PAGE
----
This chapter is about physicality in virtual space, where one generally does not expect to find any physicality according to research and literature. Here, working in virtual space includes interactions and cooperation through the mail, internet, Skype and video-conferencing. The authors use their own experience of collaborating and leading in a virtual project team. Their own personal accounts, impressions and insights reveal a story of organizational cooperation where physicality matters for developing relations and leadership in virtual space. The piece reveals how an aesthetic consciousness of self and others intensifies in virtual communication, especially in relation to the senses of seeing and listening. For instance, the authors describe perception of the self is possible on SKYPE in a way that is not possible in face-to-face meetings (allowing one to realize if one is not dressed ‘properly’). They argue it is important to identify the physical ‘digital self’ and realize the challenges of being fit to operate across time zones, having personal and public boundaries blurred, as well as the heightened sensitivity to imagine what is left out in a virtual relationship. The examples illustrate what kind of sensuous cues become central in virtual communication. The chapter brings forth the need to sensitize to the physicality and to develop skills to perceive and act on it.
Consumers are increasingly present in multiple spaces. For instance, many people choose to browse their smartphones for product reviews, while shopping at the traditional…
Consumers are increasingly present in multiple spaces. For instance, many people choose to browse their smartphones for product reviews, while shopping at the traditional brick-and-mortar store. How is their presence affected in such scenarios? Can they be fully present in the store? How is their overall consumption experience impacted? This chapter addresses such questions and explores the nature and role of presence, which is defined as the “feeling of ‘being there’ in the present, the here and now of the physical or a virtual world” (Waterworth & Waterworth, 2006, p. 82).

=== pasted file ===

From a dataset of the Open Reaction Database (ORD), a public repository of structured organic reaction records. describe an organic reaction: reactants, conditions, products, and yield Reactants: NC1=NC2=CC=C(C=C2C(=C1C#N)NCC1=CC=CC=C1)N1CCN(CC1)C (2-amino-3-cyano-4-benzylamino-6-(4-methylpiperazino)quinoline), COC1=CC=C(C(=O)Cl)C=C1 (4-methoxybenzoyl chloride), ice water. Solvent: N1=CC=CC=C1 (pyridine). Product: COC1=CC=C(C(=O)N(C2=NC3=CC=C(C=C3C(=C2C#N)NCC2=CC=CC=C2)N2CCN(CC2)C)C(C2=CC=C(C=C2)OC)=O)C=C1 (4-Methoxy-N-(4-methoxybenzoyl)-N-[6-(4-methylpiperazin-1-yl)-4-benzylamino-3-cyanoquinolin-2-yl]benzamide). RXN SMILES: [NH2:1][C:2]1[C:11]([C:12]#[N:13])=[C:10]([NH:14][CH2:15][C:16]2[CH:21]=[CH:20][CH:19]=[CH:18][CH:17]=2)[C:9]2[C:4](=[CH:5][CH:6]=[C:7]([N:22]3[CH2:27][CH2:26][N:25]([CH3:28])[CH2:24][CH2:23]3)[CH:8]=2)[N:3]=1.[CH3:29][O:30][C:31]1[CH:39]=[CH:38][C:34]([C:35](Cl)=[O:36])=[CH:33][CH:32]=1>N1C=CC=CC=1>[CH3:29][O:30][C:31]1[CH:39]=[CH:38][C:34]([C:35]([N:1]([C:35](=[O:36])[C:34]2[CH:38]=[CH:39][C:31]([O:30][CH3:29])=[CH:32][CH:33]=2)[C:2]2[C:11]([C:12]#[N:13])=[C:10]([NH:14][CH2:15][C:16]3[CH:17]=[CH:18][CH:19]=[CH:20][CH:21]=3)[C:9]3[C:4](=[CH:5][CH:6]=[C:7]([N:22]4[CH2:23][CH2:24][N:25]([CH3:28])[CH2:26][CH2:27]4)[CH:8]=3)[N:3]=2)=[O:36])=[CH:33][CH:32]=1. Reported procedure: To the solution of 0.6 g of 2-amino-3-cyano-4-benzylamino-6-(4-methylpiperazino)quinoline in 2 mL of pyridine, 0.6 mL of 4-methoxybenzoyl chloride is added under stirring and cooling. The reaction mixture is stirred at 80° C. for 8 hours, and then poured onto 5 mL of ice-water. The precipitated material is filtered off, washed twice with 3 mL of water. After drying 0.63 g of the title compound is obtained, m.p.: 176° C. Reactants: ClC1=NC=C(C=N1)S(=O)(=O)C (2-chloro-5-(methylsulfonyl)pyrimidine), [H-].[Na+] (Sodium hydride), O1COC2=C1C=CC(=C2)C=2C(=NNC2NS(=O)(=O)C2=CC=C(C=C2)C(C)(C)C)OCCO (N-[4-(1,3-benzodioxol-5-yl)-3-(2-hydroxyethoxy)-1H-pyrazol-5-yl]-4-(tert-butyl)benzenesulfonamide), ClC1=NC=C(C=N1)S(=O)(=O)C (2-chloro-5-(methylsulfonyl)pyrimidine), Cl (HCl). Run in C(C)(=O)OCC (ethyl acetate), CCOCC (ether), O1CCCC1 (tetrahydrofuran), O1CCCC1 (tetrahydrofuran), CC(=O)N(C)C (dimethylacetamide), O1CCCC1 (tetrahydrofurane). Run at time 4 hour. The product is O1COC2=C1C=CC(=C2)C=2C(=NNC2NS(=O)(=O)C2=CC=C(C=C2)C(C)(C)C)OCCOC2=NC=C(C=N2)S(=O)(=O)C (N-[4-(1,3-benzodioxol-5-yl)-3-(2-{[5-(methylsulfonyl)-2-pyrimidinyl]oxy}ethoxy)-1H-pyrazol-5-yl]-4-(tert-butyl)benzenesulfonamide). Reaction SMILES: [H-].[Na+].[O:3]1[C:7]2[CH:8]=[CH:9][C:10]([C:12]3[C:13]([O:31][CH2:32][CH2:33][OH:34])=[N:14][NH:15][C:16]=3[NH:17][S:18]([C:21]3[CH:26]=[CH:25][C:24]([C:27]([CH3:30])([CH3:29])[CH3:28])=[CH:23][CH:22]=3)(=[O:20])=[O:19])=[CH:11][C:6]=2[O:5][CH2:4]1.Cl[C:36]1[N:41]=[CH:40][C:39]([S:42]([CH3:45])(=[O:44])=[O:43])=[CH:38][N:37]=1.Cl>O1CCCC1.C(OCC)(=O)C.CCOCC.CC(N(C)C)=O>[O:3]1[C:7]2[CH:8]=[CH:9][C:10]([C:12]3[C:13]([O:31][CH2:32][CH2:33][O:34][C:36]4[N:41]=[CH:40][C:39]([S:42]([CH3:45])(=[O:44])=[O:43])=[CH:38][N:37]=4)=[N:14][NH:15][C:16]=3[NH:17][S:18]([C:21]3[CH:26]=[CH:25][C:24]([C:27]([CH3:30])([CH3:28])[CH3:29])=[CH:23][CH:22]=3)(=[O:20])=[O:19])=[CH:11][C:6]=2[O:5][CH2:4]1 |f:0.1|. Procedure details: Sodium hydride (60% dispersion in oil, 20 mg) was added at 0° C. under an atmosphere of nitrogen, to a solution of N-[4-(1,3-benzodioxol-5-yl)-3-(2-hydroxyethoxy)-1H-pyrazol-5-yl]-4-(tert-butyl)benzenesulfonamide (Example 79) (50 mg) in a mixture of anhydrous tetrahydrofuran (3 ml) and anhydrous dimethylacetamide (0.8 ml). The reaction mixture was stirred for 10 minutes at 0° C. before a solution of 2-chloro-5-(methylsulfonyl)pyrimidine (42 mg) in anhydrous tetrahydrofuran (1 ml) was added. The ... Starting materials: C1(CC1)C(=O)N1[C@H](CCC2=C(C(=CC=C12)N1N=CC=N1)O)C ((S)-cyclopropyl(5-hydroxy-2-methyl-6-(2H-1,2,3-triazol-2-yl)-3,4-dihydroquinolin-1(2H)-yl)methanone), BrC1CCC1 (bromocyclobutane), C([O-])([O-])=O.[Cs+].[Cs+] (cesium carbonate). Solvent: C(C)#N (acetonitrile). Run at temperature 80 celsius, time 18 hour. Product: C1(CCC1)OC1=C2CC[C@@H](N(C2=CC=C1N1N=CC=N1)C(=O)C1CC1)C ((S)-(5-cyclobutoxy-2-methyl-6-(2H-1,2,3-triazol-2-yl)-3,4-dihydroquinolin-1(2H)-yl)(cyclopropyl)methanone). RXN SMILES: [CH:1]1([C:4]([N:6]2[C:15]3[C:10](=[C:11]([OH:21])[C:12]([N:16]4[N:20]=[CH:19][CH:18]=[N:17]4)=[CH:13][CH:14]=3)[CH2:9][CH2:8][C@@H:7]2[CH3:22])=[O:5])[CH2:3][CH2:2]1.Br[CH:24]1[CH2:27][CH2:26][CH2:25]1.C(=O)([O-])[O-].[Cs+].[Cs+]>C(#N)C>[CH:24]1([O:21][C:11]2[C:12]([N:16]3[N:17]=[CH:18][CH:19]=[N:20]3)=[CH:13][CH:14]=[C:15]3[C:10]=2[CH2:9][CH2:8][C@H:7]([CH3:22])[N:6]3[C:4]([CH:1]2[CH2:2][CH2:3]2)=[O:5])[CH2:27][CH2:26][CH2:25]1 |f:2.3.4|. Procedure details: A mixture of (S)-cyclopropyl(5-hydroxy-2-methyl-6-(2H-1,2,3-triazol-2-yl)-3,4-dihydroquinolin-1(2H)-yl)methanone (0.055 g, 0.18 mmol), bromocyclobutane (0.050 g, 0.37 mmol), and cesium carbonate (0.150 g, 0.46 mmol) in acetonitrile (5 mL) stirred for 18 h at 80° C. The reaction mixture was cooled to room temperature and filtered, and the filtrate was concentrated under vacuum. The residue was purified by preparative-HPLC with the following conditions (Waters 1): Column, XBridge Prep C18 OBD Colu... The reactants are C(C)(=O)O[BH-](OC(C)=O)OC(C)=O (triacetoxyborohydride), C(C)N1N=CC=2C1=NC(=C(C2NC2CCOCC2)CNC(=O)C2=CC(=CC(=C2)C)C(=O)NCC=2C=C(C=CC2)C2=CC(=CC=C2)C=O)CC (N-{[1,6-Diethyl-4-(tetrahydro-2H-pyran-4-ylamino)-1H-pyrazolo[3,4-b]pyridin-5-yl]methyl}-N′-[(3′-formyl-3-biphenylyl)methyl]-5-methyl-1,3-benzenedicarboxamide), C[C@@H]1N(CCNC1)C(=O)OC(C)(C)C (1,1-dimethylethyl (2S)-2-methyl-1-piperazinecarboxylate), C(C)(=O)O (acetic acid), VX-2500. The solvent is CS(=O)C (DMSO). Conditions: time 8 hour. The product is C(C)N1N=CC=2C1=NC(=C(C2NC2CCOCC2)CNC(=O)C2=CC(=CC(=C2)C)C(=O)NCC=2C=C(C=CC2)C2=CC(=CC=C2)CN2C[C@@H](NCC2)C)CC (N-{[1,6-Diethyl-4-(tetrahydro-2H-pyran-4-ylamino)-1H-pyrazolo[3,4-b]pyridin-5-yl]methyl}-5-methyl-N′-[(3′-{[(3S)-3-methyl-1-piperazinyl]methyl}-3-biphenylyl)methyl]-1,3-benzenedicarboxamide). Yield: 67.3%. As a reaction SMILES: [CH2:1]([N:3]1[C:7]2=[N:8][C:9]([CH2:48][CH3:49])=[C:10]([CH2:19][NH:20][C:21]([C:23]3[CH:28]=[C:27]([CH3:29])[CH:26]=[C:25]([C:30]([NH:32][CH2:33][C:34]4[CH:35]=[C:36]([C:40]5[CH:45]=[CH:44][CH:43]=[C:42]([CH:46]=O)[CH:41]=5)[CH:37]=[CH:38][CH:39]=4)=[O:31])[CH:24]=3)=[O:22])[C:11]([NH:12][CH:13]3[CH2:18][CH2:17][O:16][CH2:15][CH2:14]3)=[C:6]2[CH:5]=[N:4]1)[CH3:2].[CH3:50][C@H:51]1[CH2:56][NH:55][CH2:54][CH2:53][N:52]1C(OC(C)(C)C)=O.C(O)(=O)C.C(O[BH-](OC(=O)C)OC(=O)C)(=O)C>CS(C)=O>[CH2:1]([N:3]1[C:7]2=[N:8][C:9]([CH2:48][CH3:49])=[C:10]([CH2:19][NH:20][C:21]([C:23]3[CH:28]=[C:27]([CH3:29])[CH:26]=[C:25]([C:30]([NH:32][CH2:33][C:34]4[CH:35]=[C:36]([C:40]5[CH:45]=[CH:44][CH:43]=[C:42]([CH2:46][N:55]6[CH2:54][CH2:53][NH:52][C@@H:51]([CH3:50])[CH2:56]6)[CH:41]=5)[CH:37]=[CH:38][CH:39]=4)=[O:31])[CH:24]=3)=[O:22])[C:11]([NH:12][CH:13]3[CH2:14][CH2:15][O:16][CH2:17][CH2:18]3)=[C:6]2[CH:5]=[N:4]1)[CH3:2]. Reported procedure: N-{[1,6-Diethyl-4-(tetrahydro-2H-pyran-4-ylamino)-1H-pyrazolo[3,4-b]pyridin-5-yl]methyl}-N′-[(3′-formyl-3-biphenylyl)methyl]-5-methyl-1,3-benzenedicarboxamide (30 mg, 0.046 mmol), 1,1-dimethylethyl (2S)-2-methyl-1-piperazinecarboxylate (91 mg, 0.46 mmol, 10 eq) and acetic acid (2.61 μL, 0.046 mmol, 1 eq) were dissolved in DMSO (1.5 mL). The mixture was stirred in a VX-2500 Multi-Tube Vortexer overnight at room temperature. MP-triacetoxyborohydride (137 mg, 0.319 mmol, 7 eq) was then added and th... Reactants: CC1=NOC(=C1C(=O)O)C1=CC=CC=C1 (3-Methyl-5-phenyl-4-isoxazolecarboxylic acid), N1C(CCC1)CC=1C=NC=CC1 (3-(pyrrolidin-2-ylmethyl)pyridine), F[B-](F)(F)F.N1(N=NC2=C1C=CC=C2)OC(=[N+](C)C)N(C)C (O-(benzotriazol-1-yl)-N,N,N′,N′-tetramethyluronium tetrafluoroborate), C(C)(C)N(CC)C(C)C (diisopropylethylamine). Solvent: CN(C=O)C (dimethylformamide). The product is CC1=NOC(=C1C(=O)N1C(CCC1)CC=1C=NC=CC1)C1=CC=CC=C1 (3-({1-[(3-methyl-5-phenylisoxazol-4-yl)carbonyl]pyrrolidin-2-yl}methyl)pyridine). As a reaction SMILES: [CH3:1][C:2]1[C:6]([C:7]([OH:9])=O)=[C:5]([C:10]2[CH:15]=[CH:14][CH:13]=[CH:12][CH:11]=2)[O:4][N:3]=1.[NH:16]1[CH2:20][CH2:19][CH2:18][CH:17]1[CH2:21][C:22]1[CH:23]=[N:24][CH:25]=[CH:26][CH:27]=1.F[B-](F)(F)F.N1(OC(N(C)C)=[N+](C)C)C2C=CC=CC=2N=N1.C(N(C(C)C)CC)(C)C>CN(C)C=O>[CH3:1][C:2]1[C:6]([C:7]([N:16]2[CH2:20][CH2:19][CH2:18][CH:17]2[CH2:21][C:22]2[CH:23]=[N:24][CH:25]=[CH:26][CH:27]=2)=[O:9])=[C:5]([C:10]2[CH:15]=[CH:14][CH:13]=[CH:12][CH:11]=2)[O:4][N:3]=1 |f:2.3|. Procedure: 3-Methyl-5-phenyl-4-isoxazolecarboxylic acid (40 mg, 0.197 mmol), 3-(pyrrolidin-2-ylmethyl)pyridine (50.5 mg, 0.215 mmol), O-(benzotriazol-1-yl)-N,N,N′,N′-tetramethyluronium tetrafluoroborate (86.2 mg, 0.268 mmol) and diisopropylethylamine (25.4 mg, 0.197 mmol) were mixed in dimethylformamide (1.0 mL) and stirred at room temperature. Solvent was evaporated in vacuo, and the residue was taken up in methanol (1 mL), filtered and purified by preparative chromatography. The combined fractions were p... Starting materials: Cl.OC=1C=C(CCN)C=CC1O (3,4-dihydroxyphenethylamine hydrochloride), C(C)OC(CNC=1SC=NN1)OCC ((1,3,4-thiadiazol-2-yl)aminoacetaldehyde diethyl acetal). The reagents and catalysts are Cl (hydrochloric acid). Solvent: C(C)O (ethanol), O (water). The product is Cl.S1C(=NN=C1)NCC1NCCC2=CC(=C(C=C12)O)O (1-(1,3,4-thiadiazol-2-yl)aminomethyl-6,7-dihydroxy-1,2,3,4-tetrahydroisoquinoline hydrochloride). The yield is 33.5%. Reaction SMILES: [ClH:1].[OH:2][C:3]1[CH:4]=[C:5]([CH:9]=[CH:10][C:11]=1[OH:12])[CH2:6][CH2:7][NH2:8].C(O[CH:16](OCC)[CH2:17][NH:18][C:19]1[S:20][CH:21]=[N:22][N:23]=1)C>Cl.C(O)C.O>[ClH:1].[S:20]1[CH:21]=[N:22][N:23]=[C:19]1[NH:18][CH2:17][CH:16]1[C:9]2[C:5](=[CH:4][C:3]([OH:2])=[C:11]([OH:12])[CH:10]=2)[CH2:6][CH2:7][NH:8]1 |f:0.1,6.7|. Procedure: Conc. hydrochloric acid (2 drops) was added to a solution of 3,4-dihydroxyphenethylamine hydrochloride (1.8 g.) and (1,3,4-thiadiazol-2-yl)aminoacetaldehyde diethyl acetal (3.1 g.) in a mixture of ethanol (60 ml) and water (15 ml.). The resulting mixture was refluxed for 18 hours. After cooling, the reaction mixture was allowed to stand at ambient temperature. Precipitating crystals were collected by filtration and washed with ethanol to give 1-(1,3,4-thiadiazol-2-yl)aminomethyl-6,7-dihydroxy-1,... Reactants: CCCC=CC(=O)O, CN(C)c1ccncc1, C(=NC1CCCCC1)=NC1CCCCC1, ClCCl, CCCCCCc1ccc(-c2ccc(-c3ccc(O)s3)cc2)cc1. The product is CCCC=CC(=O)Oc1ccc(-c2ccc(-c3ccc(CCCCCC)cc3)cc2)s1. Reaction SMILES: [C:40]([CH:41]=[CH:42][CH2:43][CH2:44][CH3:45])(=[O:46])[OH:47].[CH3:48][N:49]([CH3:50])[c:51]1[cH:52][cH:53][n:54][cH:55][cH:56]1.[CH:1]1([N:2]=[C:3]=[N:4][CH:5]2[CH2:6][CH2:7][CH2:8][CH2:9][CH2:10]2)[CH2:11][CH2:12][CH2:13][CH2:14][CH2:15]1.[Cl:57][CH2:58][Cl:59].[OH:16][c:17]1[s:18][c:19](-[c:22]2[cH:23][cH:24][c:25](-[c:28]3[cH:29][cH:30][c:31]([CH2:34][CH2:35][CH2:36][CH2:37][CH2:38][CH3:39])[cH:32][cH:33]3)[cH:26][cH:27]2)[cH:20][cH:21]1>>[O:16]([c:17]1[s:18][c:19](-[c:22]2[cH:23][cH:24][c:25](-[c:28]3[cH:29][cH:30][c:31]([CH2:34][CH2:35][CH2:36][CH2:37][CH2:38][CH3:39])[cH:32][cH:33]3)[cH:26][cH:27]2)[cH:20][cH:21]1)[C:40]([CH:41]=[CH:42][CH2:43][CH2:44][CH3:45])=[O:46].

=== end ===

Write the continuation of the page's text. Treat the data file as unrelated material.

Drawing on findings from different literatures (e.g., marketing, communications), a conceptual approach is used to identify the underlying components of presence and to explore how this construct relates to customer experience.
Preliminary assertions suggest that presence has a spatial structure. It is concerned with two distinctions. First, presence may vary depending on the level of physicality or virtuality. Second, presence may change based on whether someone is perceiving stimuli in the external environment (what is happening around us in the physical or virtual space) or is lost (i.e., absent) in the internal world of dreams, thoughts, and imaginations.
From a theoretical perspective, this research introduces the presence construct from communications to the marketing literature. Studying consumption experiences through the lens of presence contributes to our understanding of how they are affected by simultaneous activities of customers in physical and virtual spaces.
From a managerial perspective, marketers are encouraged to develop new strategies that account for customers’ presence in various spaces, in order to gain their attention.